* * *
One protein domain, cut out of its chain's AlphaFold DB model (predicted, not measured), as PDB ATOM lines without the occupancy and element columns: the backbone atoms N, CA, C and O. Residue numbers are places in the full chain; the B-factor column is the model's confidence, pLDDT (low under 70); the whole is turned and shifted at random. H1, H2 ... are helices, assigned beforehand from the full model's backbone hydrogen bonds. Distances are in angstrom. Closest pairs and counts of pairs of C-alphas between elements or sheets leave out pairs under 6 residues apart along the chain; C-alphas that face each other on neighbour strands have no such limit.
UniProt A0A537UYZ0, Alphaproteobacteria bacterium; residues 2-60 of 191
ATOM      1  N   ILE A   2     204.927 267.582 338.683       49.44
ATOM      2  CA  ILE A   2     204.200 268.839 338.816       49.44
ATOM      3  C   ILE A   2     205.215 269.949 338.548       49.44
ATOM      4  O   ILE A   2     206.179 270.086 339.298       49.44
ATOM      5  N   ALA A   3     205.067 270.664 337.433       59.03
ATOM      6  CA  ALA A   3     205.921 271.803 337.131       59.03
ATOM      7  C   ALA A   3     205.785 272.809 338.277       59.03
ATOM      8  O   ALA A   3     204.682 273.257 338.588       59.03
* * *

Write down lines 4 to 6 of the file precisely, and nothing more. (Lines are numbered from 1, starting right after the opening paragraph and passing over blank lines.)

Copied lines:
ATOM      3  C   ILE A   2     205.215 269.949 338.548       49.44
ATOM      4  O   ILE A   2     206.179 270.086 339.298       49.44
ATOM      5  N   ALA A   3     205.067 270.664 337.433       59.03